The majority of professional development provided to educators across the U.S. continues to take the traditional “sit and get” format with little personalized attention for individual teachers. There have been numerous studies that have shown that this type of PD is less than impactful in helping teachers improve their practice. In the same way that a more personalized learning approach is necessary to meet the diverse needs of students, a PD approach that aligns to individual teacher needs, challenges, and skills is emerging as a powerful strategy to improve instructional practice. Enter teacher coaching.
Defining Teacher Coaching
In a recent article in EducationNext by researchers Matthew A. Kraft and David Blazar, “Taking Teacher Coaching to Scale”, teacher coaching or instructional coaching is defined as an expert mentor working one-on-one with a teacher to provide ongoing feedback and suggestions for improving teaching techniques based on frequent classroom observations. And while there are many different models of teacher coaching, there are several common characteristics found in teacher coaching programs:
- Coaches engage in sustained professional dialog focused on improving specific, targeted skills of the individual teacher.
- Coaching is sustained over a semester or year.
- Coaches engage in frequent observations and provide time-sensitive and specific feedback to teachers.
In their recent analysis of over 60 studies, Kraft and Blazar found that coaching works. Teacher coaching has been shown to have large positive effects on instructional practice and student achievement. “ With coaching, the quality of teachers’ instruction improves by as much as—or more than—the difference in effectiveness between a novice and a teacher with five to 10 years of experience, a more positive estimated effect than traditional PD and most other school-based interventions.”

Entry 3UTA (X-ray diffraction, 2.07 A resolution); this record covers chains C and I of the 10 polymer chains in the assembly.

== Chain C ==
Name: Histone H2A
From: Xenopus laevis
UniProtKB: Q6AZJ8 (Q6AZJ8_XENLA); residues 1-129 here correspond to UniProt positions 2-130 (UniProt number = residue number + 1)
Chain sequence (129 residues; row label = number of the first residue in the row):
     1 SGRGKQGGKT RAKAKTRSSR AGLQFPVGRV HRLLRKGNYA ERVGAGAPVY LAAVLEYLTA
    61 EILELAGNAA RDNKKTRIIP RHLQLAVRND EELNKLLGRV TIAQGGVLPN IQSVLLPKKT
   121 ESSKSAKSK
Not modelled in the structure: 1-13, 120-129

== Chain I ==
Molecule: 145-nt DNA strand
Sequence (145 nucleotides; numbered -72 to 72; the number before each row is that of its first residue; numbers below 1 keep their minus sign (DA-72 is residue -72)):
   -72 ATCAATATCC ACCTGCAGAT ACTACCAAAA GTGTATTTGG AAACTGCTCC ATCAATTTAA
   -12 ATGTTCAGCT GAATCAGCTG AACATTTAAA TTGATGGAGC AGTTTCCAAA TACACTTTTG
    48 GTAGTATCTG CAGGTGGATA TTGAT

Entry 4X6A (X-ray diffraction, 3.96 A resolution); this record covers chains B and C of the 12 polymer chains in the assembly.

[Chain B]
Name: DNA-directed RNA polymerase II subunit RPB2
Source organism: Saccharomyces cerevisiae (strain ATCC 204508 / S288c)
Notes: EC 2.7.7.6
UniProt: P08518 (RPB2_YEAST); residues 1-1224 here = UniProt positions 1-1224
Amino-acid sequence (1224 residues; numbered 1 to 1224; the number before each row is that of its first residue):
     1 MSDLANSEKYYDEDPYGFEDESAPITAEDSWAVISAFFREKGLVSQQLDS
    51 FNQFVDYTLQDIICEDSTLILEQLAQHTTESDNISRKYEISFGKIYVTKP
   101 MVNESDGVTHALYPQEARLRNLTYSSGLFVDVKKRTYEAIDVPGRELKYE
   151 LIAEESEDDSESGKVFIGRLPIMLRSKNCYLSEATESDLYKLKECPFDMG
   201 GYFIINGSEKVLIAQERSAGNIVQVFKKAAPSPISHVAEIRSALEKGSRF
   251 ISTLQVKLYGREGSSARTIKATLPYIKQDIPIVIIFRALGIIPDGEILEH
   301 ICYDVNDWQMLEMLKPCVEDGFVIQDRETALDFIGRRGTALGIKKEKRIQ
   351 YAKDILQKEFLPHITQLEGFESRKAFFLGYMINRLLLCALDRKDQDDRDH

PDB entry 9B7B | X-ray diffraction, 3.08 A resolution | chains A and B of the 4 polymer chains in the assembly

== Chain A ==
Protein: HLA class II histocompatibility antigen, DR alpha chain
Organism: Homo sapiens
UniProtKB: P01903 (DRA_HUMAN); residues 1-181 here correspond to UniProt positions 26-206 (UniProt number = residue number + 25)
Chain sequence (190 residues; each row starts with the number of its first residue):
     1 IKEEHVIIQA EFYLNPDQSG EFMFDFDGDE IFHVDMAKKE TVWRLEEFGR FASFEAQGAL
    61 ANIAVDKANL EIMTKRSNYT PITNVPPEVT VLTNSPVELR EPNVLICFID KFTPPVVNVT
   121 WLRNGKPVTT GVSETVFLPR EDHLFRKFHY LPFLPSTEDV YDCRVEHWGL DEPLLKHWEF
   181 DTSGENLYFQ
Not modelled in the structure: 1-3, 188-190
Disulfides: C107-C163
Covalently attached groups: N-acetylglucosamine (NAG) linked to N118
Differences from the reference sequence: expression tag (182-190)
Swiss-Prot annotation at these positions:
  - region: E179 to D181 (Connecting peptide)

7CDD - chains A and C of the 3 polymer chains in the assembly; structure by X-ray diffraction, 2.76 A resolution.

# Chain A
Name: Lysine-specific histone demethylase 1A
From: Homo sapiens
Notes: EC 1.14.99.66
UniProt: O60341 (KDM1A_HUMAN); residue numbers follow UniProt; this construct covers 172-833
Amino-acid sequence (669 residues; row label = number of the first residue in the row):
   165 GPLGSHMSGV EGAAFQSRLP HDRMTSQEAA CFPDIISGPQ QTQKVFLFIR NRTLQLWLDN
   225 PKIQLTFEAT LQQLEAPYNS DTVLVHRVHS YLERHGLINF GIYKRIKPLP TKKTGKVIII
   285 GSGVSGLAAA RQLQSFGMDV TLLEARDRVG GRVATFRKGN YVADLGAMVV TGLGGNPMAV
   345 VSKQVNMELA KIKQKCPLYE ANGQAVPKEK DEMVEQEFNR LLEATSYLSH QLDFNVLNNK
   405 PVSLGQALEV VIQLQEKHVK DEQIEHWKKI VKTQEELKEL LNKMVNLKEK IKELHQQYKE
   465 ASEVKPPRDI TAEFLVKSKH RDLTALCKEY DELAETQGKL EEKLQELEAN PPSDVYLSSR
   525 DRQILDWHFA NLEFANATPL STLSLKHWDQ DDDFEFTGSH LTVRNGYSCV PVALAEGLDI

How Can Schools Scale Coaching as a Professional Development Model?
There are some challenges surrounding scaling an effective teacher coaching model. Some of those include staffing enough expert teachers across all content areas, providing enough opportunities for frequent observation and feedback cycles, standardizing coaching systems to ensure fidelity, and creating a culture of trust and respect that encourages teachers to engage in the coaching process.
- Saves time, eliminating scheduling complexities. Video observation also allows coaches to view video observations and provide feedback even when they can’t physically be present in the classroom.
- Allows coaching comments to be provided at specific time-stamped locations in the recorded video, fostering more meaningful, targeted feedback.
- Facilitates peer-to-peer coaching by reducing the need for teachers to leave their own classrooms to observe their colleagues in action.
Online observation forms can also streamline the paperwork of observations and help facilitate feedback, reflection, and collaboration between coaches and teachers.
While instructional coaching is by no means an isolated quick fix to improving teacher practice, when implemented as part of a larger professional development program guided by systemic goals, it can provide a customizable, personalized development opportunity to improve the capacity and effectiveness of individual teachers.
Source of Data
Kraft MA, Blazar D, Hogan D. The Effect of Teacher Coaching on Instruction and Achievement: A Meta-Analysis of the Causal Evidence. Review of Educational Research [Internet]. 2018;88 (4) :547-588.